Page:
Eric Freeman

LeBron expects a less raucous Cleveland crowd

Eric Freeman
Ball Don't Lie

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When LeBron James(notes) and the Miami Heat visited the Cleveland Cavaliers on Dec. 2, it was a nearly unprecedented situation in the annals of NBA lore. With Clevelanders at extremely high levels of anger regarding LeBron's dastardly move to South Beach, law enforcement officials were on high alert. Of course, it turns out that fans just yelled a lot and the Heat won in a blowout. All things considered, it was pretty uneventful.

Since then, the Cavs have become the losingest team in the league, going on a league-record streak of futility after that loss and generally looking like a team many years away from contention. Things are quite depressing inside Quicken Loans Arena, and Cavs fans could use something to energize them.

Coincidentally, the Heat are now in Cleveland for Tuesday's game against the Cavs. But Public Enemy No. 1 LeBron James expects a less crazed crowd this time out. From Ira Winderman for the South Florida Sun Sentinel (via Eye on Basketball):

"It can't get no worse than it was December 2nd," James said, as he prepared for his second homecoming. "I know that. I know that for a fact."

From a basketball standpoint, at least from James' perspective, it also probably can't get any better. Not only did the All-Star forward score 38 in the Heat's 118-90 blowout victory, but he scored 24 in the third quarter on 10-of-12 shooting.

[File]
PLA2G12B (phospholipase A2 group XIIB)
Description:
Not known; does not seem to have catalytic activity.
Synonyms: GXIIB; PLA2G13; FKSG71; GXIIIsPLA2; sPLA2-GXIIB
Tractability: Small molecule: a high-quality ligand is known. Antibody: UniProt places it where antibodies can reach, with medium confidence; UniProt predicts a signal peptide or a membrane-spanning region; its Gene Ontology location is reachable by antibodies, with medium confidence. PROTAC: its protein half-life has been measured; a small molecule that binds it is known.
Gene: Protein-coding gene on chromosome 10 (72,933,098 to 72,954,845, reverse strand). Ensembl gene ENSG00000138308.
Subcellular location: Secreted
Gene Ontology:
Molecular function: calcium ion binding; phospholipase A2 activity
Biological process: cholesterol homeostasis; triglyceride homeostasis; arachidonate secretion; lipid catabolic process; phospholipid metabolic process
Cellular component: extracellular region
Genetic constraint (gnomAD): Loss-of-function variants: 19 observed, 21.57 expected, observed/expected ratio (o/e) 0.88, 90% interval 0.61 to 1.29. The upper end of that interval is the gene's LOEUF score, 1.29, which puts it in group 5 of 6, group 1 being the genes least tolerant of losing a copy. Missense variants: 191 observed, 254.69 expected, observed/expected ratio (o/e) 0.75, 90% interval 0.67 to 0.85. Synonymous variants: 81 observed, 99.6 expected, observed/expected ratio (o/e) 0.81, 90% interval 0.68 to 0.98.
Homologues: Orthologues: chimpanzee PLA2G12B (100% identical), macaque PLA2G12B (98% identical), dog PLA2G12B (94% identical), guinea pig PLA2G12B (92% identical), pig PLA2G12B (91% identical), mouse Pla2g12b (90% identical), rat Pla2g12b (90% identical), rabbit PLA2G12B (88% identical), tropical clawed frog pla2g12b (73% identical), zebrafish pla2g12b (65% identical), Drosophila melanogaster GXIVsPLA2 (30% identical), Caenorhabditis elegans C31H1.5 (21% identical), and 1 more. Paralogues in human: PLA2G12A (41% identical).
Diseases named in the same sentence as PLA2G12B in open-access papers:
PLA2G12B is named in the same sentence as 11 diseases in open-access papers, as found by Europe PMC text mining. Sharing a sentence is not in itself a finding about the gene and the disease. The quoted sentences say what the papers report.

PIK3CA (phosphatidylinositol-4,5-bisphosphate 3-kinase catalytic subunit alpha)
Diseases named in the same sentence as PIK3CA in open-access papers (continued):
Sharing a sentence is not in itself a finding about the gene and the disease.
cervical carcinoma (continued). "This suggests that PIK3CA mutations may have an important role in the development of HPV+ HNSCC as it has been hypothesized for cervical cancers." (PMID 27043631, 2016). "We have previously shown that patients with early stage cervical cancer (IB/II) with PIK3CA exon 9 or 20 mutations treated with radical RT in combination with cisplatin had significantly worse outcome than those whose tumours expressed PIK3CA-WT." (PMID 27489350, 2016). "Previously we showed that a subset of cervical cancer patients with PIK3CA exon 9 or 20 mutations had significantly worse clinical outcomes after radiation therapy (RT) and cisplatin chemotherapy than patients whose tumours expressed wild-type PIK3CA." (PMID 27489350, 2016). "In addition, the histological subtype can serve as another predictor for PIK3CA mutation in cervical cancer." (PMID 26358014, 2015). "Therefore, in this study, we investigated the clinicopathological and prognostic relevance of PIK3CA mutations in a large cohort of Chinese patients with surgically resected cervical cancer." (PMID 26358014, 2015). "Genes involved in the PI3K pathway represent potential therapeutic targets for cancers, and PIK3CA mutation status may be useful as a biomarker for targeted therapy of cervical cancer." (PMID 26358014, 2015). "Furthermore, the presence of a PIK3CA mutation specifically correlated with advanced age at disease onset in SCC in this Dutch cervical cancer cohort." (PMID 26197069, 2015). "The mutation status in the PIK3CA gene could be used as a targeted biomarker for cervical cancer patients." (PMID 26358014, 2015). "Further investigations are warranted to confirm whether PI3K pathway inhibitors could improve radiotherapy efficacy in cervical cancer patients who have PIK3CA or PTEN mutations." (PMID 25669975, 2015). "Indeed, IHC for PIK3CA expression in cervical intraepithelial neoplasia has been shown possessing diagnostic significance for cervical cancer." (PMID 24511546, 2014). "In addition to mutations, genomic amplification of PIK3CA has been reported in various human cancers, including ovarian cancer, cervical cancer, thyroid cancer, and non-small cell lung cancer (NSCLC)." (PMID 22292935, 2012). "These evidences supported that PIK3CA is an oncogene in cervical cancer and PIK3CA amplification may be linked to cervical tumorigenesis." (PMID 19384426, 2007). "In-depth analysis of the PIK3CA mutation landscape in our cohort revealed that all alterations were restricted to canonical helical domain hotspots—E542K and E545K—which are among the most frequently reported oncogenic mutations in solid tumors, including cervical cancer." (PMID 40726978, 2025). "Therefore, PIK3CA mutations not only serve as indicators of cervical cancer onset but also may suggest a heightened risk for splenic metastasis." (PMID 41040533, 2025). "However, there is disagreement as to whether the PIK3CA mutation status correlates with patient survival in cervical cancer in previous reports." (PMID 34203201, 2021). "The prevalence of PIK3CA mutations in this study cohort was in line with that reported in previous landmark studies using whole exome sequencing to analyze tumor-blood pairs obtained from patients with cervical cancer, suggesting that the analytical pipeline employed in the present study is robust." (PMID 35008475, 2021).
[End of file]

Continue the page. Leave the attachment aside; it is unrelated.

The Heat exited The Q at 12-8, headed to one of the top records in the Eastern Conference; the Cavaliers exited 7-11, never to recover, now an NBA-worst 14-58.

"After that game," James said, "we took off."

Two things before we move on: First, by the rules of double negatives, LeBron is technically saying that the crowd will actually be worse this time, so everyone is reporting this incorrectly. Next, please note that the Heat "taking off" involved a run of good form against mediocre teams followed by the same kind of marginally disappointing losses to East powers like the Celtics and Bulls. Everything's relative, I suppose.

All joking aside, LeBron has reasons to think that things will be less crazy: Time heals all wounds, I suppose, and most fans probably got their anger out in the first meeting between the teams. However, it's worth noting that the first meeting between these teams came at a time when the Cavs were at least a passable squad rather than a historically inept operation. When facing the abyss of a terrible season, when fans react with increased anger. It's easy to imagine some Cleveland fans not calming down, but actually getting angrier at LeBron for the way he did the Cavs dirty last summer.

That's not to say that LeBron is in mortal danger right now, or that someone in a Dogg Pound mask is going to put a banana in the tailpipe of the Heat bus Tuesday night. But don't be surprised if Cavs fans are no less upset during the game as they were in December, because the Cavs have given them few reasons to be happy this season.

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